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Wednesday, May 4, 2011

TEPCO responds to NISA on reactor building, and more

Surprisingly, TEPCO has made a press release in the middle of the night (Tokyo time) to cover some of NISA's requests. It includes a rather complicated sixteen page handout which we'll summarize below.

-TEPCO is improving the conditions in the reactor building to allow for the performance, in the near term, of three jobs: First, installation of new water level measuring equipment for the pressure vessels; second, installation of the new external cooling facility; third, for the purpose of making new connections for the nitrogen feed to the containment vessel.

-TEPCO will recalibrate existing RPV and dry well level meters, and install new RPV measuring meters.

-Dry well flood level will be closely monitored so as not to flood the vent lines.

-TEPCO has finally revealed some details about the actual construction of the temporary cooling system it will install.. at least at Unit No. 1. Here is a clip from the handout:

As stated on the handout, existing systems will be combined with new connections and new systems to provide cooling. Notable features here are as follows:

*Use of an air blast cooling tower
*Use of heat exchanger internal to reactor building
*Supply of water in primary circuit both to pressure vessel and dry well

-Nitrogen injection will be disrupted by the new design, but TEPCO already has another location to inject the required nitrogen into the dry well and work to connect temporarily to this will be concurrent with that performed on the temporary cooling system.

-General dose rates in the expected work area are about 10 mSv/hr (in the US we'd rate this as 1000 mR/hr.) The reduction to the required <1mSv/hr (or less than 100 mR/hr) will be accomplished through reduction of airborne activity, removal of contaminated debris, and installation of shielding.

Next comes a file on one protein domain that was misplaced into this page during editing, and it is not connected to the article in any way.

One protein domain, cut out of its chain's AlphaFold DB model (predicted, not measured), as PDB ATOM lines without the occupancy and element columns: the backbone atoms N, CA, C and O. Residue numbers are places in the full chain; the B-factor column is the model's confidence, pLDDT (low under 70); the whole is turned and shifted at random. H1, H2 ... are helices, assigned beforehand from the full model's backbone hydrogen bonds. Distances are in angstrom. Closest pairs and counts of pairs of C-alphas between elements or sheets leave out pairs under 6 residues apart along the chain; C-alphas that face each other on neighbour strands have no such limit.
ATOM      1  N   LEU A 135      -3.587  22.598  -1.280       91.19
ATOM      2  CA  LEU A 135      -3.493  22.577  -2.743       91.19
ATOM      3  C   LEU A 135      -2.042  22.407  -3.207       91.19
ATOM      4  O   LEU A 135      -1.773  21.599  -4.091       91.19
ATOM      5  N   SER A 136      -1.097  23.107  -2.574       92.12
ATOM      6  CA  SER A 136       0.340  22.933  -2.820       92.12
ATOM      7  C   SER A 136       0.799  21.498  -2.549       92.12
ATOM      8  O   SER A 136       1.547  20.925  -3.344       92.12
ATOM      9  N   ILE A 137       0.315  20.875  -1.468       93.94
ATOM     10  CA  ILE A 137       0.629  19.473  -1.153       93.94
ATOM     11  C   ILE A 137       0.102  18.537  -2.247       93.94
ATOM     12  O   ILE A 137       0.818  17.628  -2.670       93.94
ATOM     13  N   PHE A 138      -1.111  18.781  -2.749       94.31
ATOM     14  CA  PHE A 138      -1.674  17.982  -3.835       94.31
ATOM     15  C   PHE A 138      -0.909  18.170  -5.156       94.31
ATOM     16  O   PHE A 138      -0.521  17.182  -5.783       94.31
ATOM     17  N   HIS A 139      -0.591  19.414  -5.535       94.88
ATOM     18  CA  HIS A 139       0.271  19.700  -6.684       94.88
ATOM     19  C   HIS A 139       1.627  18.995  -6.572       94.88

-Filtration of the reactor building atmosphere will also include a plan using further Alara Venti units to pressurize the air lock and reactor building, ensuring no leakage of contaminated air to the environment.

-There will be about one hour of open access through the unpressurized air lock to implement work; external release and exposure will be very closely monitored during this time.

-TEPCO's preliminary time line through the end of installation of the final components to achieve the temporary core cooling, and all prior required functions, is shown below.

Click photos on this page to enlarge.

4:45 PM Eastern Wednesday 5/4

1 comment:

  1. Very interesting document and plan.
    The heart of the effort is apparently to flood the primary containment up to about the lower fuel level of the RPV, presumably cooling the RPV through the shell, while recirculating the primary containment water.
    Does this not specifically run against NISAs fear that a filled primary containment would be much more vulnerable to aftershocks?
    Also, this approach assumes the primary containment is intact. So while it may work here, TEPCO will need different approaches to reactors 2 and 3.
    Still, it offers promise to end the leakage of radioactive material from reactor 1, a good first step.